Dunville statue unveiled for legendary Caldwell

At the unveiling of a statue in Dunville Park of boxer Johnny Caldwell are his daughters Berna McStravick and Patricia Burns and his great grandson Paul At the unveiling of a statue in Dunville Park of boxer Johnny Caldwell are his daughters Berna McStravick and Patricia Burns and his great grandson Paul
Unveiling of a statue in Dunville Park of boxer, Johnny Caldwell by his daughters Berna McStravick and Patricia Burns his great grandson Paul and the Lord Mayor of Belfast, Arder Carson. 6125mj16 Unveiling of a statue in Dunville Park of boxer, Johnny Caldwell by his daughters Berna McStravick and Patricia Burns his great grandson Paul and the Lord Mayor of Belfast, Arder Carson. 6125mj16
By David Mohan

FAMILY, friends, and boxers past and present, turned out in their numbers at a sun-kissed Dunville Park yesterday for the unveiling of a statue in honour of an iconic figure in local boxing, Johnny Caldwell.
The Cyprus Street native passed away in 2009 aged 71, but left an incredible legacy, claiming a bronze medal at the 1956 Olympic Games in Melbourne before switching to the professional ranks where he won the British flyweight and then landing the world bantamweight title with a victory over Alphonse Halimi in 1961.
Having lost his title in Brazil against Eder Jofre, Caldwell was to take on his old Irish team-mate, Freddie Gilroy for the British and Commonwealth titles at the Kings Hall in 1962 on a night that lives in the annals of Belfast folklore. A cut eye saw Caldwell defeated, but he was to later claim both belts with a win over George Bowes two years later to cap a quite outstanding career.
It is a fitting tribute that such a revered figure in boxing circles was honoured in such a way on the Falls Road yesterday.
John’s daughters, Berna and Patricia uncovered the impressive sculpture that was created by Alan Beattie Herriot who also worked on the statue in honour of Rinty Monaghan. A third is to be unveiled in Woodvale Park next month.
Another of John’s children, Paul spoke of his and his family’s pride that their father was honoured by Belfast City Council in such a way.
“This is a very proud moment for the Caldwell family,” said Paul to the large crowd that included local boxers Jamie Conlan, Tommy McCarthy, Paddy Gallagher and Joe Fitzpatrick.
“We know a lot of hard work, time and commitment has gone into this so we are very thankful. On behalf of the Caldwell family, I would like to express our thanks to the Council.
“Although he won many titles, we purposely only had two of them engraved on the plinth as these are the two he was most proud of – his Olympic bronze medal and professional world title.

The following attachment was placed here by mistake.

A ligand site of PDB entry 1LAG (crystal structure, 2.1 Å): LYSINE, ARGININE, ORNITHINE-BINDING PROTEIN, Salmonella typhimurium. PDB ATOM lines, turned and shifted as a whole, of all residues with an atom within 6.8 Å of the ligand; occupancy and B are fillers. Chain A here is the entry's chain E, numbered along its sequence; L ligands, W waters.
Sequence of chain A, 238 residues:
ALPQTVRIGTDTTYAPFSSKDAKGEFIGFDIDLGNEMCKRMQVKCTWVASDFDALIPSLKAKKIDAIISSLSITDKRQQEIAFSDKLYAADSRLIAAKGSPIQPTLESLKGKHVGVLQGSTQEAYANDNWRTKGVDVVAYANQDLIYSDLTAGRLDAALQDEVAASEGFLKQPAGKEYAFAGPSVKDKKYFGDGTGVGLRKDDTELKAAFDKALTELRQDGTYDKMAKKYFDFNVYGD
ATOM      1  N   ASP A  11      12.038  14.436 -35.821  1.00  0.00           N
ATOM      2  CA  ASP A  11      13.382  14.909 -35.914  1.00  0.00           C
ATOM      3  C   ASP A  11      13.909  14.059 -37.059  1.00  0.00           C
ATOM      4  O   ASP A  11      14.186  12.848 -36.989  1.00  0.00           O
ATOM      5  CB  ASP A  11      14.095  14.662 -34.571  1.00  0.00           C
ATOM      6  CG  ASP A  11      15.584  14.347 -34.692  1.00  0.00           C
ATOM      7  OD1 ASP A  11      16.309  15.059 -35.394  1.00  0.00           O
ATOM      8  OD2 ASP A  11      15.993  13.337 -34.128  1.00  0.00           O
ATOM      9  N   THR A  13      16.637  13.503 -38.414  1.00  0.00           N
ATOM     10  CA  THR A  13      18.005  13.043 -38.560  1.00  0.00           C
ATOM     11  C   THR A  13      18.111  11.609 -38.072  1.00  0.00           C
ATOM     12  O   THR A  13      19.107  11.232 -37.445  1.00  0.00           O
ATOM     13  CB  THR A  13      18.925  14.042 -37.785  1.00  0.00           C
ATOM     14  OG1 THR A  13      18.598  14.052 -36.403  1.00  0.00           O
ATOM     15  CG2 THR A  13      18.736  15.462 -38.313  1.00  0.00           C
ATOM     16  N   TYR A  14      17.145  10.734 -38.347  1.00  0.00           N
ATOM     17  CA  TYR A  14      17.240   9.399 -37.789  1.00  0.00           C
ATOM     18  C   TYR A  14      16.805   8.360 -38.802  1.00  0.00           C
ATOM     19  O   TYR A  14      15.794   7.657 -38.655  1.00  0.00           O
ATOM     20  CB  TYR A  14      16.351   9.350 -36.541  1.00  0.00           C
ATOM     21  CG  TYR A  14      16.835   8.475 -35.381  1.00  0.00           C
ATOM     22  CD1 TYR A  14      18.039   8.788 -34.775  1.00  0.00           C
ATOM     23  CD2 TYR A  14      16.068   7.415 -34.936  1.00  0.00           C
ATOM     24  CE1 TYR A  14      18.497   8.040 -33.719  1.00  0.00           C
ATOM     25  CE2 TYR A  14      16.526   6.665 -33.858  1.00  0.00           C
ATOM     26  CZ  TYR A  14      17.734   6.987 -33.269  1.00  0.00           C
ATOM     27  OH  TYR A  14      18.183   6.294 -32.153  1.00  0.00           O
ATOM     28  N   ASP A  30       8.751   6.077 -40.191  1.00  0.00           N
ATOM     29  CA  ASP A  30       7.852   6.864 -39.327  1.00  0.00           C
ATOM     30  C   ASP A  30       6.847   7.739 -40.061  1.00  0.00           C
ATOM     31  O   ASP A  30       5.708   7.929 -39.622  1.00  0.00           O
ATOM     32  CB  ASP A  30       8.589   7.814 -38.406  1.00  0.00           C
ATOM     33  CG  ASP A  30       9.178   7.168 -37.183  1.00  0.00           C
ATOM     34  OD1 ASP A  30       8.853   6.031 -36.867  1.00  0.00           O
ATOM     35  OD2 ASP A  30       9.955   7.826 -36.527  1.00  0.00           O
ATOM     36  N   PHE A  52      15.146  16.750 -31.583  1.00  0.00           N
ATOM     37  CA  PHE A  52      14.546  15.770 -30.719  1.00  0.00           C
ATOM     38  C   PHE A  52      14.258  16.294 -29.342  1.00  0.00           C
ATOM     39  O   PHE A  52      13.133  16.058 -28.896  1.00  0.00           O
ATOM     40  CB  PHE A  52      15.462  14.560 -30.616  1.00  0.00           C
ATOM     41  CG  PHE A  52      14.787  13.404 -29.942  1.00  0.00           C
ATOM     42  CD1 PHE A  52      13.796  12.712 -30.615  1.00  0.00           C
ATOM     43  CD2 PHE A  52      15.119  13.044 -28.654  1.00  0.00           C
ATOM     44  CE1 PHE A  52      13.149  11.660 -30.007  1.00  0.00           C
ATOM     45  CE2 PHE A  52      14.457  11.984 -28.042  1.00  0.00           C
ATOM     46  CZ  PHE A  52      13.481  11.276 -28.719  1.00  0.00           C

“People would think the world title is the one he cherished the most, but he always made it clear to us the one he treasured more was his Olympic medal because he was representing his country and he always said that pulling on the green vest and representing Ireland was his proudest moment.
“The fact that my father was chosen as one of the three statues is an indication of how highly he was respected as a boxer and that makes us very proud of his achievements.”
Paul said it is particularly fitting his father’s is immortalised in a part of Belfast where he grew up and said they hoped it will inspire the next generation of local talent.
“My father was born and bred in this part of the city and was always proud of where he came from,” he continued.
“It’s great the Council chose Dunville Park as it is so close to where he grew up. I’m sure when playing here as a child, he would never have imagined that one day he would be immortalised with a statue in the corner of it.
“In years to come, we hope the statue can inspire young people from the Falls to see what an ordinary fella from the road can achieve. Hopefully not long from now, there will be another world champion from the Immaculata.”
Paul also thanked the Belfast Boxing Ring and Alex Maskey MLA in particular for campaigning to have the three statues comissioned as-well-as Eamonn Magill and Hugh O’Halloran from the Belfast Boxers group for their hard work in making the occasion such a success.
Lord Mayor, Arder Carson echoed those sentiments and says it is fitting a sport like boxing that is woven into the fabric of Belfast be recognised in this manner.
“I’m honoured to be here today to help unveil the statue of John Caldwell and I think it is appropriate that we are not just in the west of the city, but in the area he was from,” he said.
“John was an Olympic medal winner and a world bantamweight title winner, so he is one of the legends in our city in relation to boxing.
“We know the contribution of the boxing fraternity in this city in terms of helping young people reach their aspirations in a positive, sporting manner. I would like to recognise all of the coaches and teams involved in boxing across the city, but today is about John.”

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